Weekly Discussion

Smartphone innovation is dead, longer release cycles can revive it
Ilia Temelkov
Ilia Temelkov
Phonearena team
original poster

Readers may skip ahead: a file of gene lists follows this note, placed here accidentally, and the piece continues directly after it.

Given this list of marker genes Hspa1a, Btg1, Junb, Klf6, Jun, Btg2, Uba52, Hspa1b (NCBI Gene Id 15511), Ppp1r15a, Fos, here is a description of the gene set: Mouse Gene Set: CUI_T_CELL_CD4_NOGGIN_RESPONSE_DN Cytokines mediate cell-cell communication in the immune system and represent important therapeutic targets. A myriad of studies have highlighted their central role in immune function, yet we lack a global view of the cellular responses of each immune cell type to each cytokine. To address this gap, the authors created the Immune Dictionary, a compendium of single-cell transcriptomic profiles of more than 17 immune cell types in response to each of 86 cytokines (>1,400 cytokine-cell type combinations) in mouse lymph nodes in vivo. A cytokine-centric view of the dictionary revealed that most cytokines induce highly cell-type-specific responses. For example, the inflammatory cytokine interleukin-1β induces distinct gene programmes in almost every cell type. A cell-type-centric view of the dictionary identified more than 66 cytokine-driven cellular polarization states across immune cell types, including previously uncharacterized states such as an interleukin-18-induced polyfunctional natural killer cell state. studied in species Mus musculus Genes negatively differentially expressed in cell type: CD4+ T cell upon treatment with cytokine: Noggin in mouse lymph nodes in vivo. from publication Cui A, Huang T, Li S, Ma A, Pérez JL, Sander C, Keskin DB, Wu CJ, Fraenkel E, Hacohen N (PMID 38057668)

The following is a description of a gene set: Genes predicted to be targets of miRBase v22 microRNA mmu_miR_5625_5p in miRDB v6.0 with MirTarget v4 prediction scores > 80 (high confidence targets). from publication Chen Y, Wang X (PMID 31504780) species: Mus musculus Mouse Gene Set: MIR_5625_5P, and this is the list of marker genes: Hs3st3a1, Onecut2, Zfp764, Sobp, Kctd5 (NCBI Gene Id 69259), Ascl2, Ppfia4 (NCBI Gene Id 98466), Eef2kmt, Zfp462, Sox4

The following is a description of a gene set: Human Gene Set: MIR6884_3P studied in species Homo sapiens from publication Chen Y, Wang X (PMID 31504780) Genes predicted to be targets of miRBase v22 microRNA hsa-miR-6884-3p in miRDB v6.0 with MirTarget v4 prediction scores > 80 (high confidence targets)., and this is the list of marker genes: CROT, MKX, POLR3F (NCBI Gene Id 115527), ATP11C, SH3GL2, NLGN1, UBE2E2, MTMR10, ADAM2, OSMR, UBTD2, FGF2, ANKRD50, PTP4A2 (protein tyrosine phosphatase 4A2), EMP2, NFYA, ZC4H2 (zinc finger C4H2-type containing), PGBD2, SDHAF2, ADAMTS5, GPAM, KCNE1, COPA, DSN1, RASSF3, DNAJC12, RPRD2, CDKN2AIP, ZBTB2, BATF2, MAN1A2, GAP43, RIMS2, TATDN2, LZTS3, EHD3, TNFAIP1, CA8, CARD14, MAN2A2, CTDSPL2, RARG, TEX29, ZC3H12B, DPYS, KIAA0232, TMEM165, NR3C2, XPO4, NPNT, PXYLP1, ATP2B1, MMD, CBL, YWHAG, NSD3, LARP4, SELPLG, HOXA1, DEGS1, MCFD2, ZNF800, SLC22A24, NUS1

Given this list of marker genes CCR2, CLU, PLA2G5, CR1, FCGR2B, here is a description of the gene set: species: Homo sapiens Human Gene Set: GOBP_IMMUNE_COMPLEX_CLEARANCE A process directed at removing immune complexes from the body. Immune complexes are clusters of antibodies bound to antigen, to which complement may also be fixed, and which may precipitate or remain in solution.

Despite the general animosity between them, Samsung, Apple, Google, OnePlus and other smartphone brand fans have one critical thing in common. They all seem a little disappointed with the incremental updates of their favorite smartphones. As the underlying technologies evolve, the biggest smartphone releases become less exciting and more predictable than ever before. This raises the logical question - what can be done to bring back the excitement of new phone releases and purchases? The solution is obvious - release smartphones less often. Such an approach will give more time to all the engineers, designers, and software developers to invent more features and design changes. For the consumers, a longer release cycle will make upgrades more meaningful and much easier to justify. Generally, people don’t update their smartphones every year. For some, the main reason is the price, as smartphones get ever more expensive. Others don't see value in exchanging their already capable device with a new one, which is almost the same. Long gone are the days of drastic design changes and noticeable hardware upgrades. The latest iPhones, Galaxies and Pixels are fantastic, but their predecessors are probably over 90% as good. It wouldn’t be completely unfair to say that smartphone updates feel stagnating. Apple’s flagships look and feel more or less the same since 2020. Samsung’s Ultra Galaxy S model is basically the same since 2021, just like Google’s Pixels. Most of the major feature updates are based on software updates, and the difference between older and newer models is mostly in their speed. Considering the state of smartphone updates, I think the big companies must consider a change of their release cycles. The tick-tock model that Apple had for a while was a good one. A number update means general redesign and multiple new features. Then, a year later, an S update means potential refinement and basic hardware upgrades. Just like in healthy human relationships, the predictability and management of expectations that such change can bring will benefit everyone. Instead of annual disappointment, fans will get exciting premieres every couple of years. So, Apple, Samsung, Google, everyone else, please stop releasing smartphones every year. Would you join me in my request? Do you think a new release cycle could make smartphones more exciting? Do you even buy the latest models whenever you upgrade your smartphone?
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